While visiting China in 1970 Sihanouk was ousted by a military coup. The new regime asked the Vietnamese communists to leave Cambodia and thus earned political support of the United States. The North Vietnamese and Viet Cong communist guerrillas immediately launched armed attacks on the new government. From 1970 to 1972, the Cambodian conflict was largely between the government and army of Cambodia, and the armed forces of North Vietnam. As the Vietnamese communists gained control of Cambodian territory, they imposed a new political infrastructure, but eventually the politics were dominated by the Cambodian communists who are known as Khmer Rouge. The Communist insurgency inside Cambodia continued to grow, aided by supplies and military support from North Vietnam. Approximately one to three million people were killed due to the civil war followed by political hangover run by the Khmer Rouge regime.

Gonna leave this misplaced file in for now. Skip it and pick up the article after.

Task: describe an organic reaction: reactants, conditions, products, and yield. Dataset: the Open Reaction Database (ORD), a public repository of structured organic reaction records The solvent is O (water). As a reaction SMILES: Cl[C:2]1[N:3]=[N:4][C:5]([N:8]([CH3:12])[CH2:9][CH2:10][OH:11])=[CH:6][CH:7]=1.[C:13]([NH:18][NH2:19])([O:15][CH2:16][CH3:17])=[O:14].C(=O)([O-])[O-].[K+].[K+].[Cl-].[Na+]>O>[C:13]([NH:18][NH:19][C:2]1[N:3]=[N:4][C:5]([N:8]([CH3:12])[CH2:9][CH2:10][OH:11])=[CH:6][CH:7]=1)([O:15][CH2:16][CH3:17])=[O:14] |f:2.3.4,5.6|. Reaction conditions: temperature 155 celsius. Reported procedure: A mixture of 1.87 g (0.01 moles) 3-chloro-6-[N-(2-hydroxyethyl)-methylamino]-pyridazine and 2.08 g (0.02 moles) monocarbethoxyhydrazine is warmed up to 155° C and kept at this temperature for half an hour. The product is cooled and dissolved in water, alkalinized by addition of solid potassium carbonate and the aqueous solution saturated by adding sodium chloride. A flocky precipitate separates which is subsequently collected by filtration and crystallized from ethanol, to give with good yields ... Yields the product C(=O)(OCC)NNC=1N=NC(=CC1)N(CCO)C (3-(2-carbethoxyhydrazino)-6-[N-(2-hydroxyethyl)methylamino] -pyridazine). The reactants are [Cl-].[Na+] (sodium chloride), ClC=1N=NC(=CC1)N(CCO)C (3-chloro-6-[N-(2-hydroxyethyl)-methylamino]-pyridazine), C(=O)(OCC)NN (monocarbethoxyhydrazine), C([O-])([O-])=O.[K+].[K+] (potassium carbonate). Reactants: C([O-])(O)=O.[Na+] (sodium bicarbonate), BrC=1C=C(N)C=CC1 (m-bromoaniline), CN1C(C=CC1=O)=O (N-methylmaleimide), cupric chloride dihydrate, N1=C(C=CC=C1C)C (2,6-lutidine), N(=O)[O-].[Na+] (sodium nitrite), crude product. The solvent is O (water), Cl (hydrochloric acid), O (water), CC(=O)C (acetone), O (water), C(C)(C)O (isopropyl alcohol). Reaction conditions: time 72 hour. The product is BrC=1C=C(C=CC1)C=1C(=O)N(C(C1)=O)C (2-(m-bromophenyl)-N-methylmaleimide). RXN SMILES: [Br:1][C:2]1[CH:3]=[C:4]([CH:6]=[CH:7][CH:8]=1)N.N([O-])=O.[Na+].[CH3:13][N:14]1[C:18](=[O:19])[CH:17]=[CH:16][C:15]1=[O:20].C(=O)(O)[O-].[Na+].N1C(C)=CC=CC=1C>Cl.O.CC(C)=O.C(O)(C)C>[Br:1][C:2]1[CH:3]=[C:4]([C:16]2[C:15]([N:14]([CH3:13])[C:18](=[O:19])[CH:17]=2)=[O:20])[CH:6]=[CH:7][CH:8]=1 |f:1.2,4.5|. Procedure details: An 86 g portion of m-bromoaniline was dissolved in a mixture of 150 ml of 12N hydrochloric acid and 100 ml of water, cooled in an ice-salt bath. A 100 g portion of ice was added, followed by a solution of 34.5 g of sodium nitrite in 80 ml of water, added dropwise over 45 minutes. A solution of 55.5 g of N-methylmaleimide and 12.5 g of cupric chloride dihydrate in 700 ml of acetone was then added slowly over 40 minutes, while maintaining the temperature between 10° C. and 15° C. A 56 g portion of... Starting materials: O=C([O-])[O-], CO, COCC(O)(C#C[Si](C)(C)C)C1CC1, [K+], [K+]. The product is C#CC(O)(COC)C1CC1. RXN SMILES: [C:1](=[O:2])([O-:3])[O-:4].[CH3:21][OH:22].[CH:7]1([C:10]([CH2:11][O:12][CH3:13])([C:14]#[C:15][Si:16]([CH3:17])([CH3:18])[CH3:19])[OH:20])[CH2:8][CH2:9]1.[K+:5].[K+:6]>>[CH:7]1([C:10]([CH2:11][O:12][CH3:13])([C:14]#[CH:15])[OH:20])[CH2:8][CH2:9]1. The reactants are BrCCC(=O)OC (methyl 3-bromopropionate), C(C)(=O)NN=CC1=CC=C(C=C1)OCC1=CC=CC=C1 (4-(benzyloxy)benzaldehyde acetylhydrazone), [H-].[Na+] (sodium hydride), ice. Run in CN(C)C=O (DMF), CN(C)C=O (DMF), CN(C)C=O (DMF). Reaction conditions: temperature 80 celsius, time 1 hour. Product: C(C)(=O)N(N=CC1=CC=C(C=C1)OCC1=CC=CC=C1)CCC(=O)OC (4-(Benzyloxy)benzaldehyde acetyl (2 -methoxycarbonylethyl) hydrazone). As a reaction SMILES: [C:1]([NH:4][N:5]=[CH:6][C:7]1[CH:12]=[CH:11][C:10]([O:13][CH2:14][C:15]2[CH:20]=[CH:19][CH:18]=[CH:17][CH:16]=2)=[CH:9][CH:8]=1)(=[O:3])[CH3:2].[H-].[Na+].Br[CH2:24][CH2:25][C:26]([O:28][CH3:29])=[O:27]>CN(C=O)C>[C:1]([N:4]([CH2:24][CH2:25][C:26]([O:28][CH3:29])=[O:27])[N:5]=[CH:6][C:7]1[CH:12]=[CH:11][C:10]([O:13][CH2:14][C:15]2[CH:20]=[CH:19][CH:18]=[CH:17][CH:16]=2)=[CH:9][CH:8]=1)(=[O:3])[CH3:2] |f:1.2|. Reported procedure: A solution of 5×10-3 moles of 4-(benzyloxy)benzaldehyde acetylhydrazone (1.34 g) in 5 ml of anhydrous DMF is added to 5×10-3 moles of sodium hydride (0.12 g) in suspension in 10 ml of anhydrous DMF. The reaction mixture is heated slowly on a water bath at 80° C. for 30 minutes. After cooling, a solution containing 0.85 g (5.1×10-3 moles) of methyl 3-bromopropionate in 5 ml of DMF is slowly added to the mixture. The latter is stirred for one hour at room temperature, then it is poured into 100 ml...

In November 1978, Vietnamese troops invaded Cambodia in response to border raids by the Khmer Rouge. The People’s Republic of Kampuchea, a pro-Soviet state, was established. In October 1991, a comprehensive peace settlement in Paris under the supervision of the UN was given a mandate to enforce a ceasefire and deal with refugees and disarmament known as the United Nations Transitional Authority in Cambodia (UNTAC). In 1993, Norodom Sihanouk was restored as the king of Cambodia, but all power was in the hands of the government established after the UNTAC-sponsored elections.
After a turbulent period of five years of alliance government, Hun Sen became Prime Minister in November, 1998. Though officially Cambodia is a multiparty democracy, in reality it remains a one-party state dominated by the Cambodian People’s Party led by Hun Sen.